The History of India: Post Independence Integration - The Joining of Travencore The History of India: Post Independence Integration - The Joining of Travencore

Friday, March 16, 2012

Post Independence Integration - The Joining of Travencore

In 1946-47 around 565 princely states existed in India. Some like Kashmir, Mysore and Hyderabad were larger than many European nations while others were tiny jagirs of a few villages. Within two years of independence more than 500 of these princely states were dissolved into fourteen new administrative units of India. During this period only six states resisted integration one of the first being Travancore.

Travancore was strategically located at the extreme south tip of the subcontinent (now mostly parts of Kerela). It had the most highly educated populace in India, a well established and thriving maritime trade and large deposits of monazite from which is extracted thorium used for production of atomic energy and atom bombs. Travancore also had a strong maritime warfare history. Its sinking of the Dutch fleet in 1741 is apparently the only naval defeat ever inflicted by an Asian country on an European power. With its capital in Trivandrum, it was ruled by the Travancore Royal Family. Travancore Royal family descended from the Chera Dynasty and had ruled since the 1700s.

Kingdom of Travancore
In 1947 Travancore was ruled by Sree Chithira Thirunal, the Maharaja of Travancore. His dewan was Sir C P Ramaswamy Aiyar, a brilliant lawyer who had held that post for the past sixteen years. Even as early as February, 1946 Sir C P had made clear his views that once the British left, Travancore would become a perfectly independent country. In his quest for independence Sir C P found support with the politicians in London who foresaw an independent Travancore as a crucial source of monazite for the imminent Cold War. The Travancore government had already signed an agreement with the British government for supply of monazite. Travancore's bid for independence was also supported by Mohammad Ali Jinnah and the Muslim League. In June 1947, Jinnah wrote to Sir C P a wire welcoming Travancore's decision for independence and emphasizing keenness in establishing a long lasting relationship between Travancore and Pakistan. Empowered by these developments, in July the dewan wrote to the government of Madras that Travancore was taking steps to maintain its independent entity and that it was ready to sign a treaty between the Sovereign State of Travancore and the Dominion Governments of both India and Pakistan.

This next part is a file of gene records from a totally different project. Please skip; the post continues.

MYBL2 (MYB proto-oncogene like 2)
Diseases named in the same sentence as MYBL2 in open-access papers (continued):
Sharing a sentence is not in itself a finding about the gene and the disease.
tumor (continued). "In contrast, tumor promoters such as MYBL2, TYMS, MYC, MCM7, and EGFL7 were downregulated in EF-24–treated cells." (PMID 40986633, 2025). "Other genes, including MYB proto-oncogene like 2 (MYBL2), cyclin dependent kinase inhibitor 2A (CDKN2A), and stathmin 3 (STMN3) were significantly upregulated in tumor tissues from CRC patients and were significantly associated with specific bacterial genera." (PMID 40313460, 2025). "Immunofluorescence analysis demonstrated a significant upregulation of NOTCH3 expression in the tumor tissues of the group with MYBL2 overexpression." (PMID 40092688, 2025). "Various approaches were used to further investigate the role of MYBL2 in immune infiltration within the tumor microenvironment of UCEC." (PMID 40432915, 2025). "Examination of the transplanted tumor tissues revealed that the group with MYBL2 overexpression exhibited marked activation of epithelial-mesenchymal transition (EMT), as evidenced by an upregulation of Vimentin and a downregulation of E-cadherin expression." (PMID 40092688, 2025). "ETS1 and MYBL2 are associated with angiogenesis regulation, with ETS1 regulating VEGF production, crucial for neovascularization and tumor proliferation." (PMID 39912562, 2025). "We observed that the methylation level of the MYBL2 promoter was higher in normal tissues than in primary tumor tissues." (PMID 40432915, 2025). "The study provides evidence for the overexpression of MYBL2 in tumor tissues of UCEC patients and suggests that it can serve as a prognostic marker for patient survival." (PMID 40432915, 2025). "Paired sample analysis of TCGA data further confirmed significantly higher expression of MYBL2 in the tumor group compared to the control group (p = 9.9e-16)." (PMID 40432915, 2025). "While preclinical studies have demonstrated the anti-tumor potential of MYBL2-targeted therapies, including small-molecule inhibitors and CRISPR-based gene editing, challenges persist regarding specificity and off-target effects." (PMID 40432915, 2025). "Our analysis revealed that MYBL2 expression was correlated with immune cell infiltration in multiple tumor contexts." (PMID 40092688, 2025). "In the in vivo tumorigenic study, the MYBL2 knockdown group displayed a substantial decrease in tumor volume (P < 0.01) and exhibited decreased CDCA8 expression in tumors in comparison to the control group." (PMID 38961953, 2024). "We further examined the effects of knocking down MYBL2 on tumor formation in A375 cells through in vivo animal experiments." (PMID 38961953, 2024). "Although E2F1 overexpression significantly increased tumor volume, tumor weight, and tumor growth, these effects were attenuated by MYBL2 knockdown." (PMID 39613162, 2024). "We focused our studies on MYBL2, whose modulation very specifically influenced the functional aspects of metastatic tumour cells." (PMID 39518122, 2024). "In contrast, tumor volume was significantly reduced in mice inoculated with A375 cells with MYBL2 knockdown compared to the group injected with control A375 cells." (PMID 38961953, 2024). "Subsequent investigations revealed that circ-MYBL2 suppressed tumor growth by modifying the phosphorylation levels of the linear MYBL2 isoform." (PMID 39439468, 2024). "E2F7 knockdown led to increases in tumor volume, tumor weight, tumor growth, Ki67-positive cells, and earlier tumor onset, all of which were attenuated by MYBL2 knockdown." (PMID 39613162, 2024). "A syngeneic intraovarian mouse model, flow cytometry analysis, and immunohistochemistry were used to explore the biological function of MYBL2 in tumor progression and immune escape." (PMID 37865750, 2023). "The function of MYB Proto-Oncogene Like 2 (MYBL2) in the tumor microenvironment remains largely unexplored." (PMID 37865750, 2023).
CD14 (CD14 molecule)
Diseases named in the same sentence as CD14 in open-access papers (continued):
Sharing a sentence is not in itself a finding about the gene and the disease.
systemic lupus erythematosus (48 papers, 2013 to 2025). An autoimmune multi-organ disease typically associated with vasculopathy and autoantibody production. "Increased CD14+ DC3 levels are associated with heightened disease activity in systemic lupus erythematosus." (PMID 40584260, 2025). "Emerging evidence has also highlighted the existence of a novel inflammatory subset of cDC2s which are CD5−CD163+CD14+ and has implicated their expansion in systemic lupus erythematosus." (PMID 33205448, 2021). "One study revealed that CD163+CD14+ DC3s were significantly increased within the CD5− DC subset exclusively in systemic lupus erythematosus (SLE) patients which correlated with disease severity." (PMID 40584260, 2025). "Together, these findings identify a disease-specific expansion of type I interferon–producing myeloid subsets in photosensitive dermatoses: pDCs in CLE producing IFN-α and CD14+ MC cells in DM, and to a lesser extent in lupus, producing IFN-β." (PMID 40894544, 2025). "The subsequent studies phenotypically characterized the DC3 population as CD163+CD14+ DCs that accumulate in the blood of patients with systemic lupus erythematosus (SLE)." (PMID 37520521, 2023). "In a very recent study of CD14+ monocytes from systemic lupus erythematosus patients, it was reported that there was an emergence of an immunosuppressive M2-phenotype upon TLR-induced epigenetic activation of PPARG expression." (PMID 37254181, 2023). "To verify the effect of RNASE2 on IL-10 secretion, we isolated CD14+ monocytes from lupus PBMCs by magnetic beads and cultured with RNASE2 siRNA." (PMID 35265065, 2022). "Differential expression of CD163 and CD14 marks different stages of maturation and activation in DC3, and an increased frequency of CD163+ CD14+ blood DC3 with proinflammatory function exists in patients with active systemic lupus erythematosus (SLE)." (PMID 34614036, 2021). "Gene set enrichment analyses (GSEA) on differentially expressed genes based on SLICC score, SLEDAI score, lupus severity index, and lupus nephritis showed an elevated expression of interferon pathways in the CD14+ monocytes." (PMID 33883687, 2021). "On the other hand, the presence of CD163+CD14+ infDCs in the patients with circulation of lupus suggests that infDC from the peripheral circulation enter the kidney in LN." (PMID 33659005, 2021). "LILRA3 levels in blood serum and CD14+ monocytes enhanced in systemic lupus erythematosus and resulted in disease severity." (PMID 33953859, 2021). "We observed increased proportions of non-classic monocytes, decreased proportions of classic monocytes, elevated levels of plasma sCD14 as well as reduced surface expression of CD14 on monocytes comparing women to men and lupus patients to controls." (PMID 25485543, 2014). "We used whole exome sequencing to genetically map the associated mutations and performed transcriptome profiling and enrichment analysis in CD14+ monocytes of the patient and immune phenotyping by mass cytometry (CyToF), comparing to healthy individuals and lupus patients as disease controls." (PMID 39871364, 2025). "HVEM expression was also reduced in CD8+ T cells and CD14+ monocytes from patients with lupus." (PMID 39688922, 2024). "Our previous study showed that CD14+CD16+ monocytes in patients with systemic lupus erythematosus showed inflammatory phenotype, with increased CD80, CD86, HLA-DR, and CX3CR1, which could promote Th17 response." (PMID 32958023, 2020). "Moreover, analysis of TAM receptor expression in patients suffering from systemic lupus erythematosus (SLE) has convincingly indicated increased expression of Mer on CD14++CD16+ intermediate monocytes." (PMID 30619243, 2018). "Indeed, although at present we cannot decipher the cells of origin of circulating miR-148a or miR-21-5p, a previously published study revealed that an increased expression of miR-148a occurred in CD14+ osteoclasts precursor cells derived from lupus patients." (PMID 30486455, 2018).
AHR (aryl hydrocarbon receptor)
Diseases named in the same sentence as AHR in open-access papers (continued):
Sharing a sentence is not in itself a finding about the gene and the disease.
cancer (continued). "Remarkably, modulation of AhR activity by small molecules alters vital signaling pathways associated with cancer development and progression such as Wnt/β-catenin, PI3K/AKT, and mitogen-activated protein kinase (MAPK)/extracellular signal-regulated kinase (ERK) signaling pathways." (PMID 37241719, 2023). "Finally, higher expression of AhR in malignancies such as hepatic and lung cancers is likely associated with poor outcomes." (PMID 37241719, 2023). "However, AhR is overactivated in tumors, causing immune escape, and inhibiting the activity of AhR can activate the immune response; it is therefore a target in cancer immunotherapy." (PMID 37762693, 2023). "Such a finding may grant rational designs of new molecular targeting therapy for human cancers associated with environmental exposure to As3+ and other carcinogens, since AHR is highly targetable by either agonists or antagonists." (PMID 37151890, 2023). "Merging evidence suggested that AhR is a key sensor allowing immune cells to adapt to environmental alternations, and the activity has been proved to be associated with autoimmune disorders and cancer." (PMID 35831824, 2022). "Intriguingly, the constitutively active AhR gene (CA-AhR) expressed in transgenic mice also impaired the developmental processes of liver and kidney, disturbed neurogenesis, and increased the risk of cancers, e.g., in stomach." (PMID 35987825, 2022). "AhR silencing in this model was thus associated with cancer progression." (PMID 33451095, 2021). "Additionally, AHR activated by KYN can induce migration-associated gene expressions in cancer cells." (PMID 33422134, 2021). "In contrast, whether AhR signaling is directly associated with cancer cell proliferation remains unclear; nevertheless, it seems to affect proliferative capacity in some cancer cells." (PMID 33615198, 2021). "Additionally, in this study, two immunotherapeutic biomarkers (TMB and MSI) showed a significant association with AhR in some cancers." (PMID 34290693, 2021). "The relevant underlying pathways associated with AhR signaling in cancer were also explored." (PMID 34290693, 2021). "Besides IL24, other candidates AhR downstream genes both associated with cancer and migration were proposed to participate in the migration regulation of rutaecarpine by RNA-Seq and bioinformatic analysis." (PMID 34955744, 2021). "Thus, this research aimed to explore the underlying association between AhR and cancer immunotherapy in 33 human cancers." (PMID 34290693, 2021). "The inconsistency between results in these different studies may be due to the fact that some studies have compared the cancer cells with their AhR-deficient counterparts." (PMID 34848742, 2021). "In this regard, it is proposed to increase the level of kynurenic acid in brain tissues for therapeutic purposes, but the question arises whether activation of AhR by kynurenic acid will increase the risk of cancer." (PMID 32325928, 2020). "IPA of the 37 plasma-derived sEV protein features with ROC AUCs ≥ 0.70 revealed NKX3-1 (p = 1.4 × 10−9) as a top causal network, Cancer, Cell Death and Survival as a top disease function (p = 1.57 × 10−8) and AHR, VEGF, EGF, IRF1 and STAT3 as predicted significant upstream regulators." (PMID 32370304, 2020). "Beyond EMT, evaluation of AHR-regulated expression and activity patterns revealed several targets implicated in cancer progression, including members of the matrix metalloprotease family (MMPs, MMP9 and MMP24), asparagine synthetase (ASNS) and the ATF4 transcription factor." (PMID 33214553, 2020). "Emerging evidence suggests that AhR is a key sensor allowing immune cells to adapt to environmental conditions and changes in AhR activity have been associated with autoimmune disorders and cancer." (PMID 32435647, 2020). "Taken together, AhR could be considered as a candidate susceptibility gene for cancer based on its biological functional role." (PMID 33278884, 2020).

Sir CP Ramaswamy Aiyar
While the Maharaja and his dewan were keen on establishing an independent state, a large majority of the people had strong pro-India nationalist feelings. Both, Congress and the Communist Party of India had strong presence in the State. In July, the dewan went to Delhi and met with Lord Mountbatten clearly expressing Travancore's decision on maintaining independence. Port the meeting V P Menon tried to persuade Sir C P to sign the Treaty of Accession. However, Sir C P remained adamant and said that he would prefer to negotiate with the Indian nation. Clearly laying Travancore's position, Sir C P returned to Travancore, his mind firmly set on independence.

On 25th July, 1947 while on his way to a music concert in Trivandrum, Sir C P was attacked by a knife wielding member of the Kerela Socialist Party, knifed in the face and body and had to be rushed off for emergency surgery. The impact of this was immediate. The Congress party turned the heat on Travancore ffor accession and the Maharaja immediately gave in. On July 30th the Maharaja wired the viceroy his decision to accede to the Indian Union.

Had it not been for the freak incident, the geo-political landscape of our country today may have been different.

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